The International Monetary Fund has approved a two-year, $17bn (£10bn) loan package for cash-strapped Ukraine as it seeks to regain stability following Russia’s annexation of Crimea.
The IMF assistance pledged in March was hinged on economic reforms in Ukraine, including raising taxes, freezing the minimum wage and raising energy prices – all steps that could hit households hard and strain the interim government’s tenuous hold on power.
“Urgent actions were necessary. Urgent decisions were taken by Ukraine and decisions now have just been taken by the IMF,” its managing director, Christine Lagarde, said.
Ukraine’s interim government finds itself caught between the demands of international creditors and a restive population that has endured decades of economic stagnation, corruption and mismanagement.
The IMF’s decision to approve the loan paves the way for Ukraine to receive $15 bn (£8.9bn) in additional assistance pledged by the World Bank, the EU, Canada, Japan and other European entities, and $1bn (£600m) in loan guarantees from the US that Congress recently approved.
As part of the deal, Ukraine will be required to use some of the $17bn to repay money it already owes the monetary fund.
Ukraine, a nation of 46 million, is in turmoil after Russia annexed Crimea. Russian president Vladimir Putin has massed 40,000 troops on Russia’s border with Ukraine in what many fear is the first step to an invasion. Russia’s actions have created a stand-off with the US and many European nations.
“Today’s final approval for the $17bn IMF programme marks a crucial milestone for Ukraine,” US treasury secretary Jacob Lew said.
“The IMF programme, in conjunction with bilateral assistance from the United States and other nations, will enable Ukraine to build on the progress already achieved to overcome deep-seated economic challenges and help the country return to a path of economic stability and growth.”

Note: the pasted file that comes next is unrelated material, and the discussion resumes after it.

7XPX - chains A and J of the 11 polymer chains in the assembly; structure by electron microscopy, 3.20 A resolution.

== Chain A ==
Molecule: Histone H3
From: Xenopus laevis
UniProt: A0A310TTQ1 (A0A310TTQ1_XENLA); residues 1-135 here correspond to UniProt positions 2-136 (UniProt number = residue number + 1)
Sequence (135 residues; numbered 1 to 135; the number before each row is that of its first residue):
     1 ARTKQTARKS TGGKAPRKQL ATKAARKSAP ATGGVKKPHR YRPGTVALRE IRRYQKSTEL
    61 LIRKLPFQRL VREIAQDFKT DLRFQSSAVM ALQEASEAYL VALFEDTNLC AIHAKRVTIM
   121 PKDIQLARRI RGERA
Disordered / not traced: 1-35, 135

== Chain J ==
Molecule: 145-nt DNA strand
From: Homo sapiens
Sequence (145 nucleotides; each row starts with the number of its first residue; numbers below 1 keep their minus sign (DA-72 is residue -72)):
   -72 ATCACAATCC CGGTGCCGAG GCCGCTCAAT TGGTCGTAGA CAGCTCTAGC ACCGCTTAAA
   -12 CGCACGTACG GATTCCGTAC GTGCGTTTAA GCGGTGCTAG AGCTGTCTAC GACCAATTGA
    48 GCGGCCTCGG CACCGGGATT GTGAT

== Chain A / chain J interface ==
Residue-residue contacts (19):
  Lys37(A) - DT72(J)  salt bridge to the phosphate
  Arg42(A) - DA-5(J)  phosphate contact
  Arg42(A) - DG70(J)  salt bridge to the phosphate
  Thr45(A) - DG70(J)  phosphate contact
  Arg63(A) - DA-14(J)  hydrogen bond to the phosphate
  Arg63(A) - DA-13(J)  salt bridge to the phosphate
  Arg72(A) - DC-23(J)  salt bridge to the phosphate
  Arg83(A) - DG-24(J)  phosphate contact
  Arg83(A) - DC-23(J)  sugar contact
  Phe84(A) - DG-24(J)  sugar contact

Ms Lagarde said there were risks to the IMF loan but that Ukraine had demonstrated during the past few weeks that it can undertake reforms, such as ones addressing its exchange rate and the price of natural gas. “We believe that Ukraine has an opportunity to seize the moment,” she said.
Meanwhile, anti-government demonstrators in one of eastern Ukraine’s main cities have stormed the local prosecutor’s office. Riot police fired stun grenades as the protesters moved on the building in Donetsk, but some demonstrators wrested shields away from officers.
The clash came after a march by several hundred people carrying flags of the Donetsk People’s Republic, a movement that seeks either greater autonomy from the central government or independence and possible annexation by Russia.
Donetsk is the heartland of support for Russia-friendly former President Viktor Yanukovych, who was ousted in February after months of protests in the capital.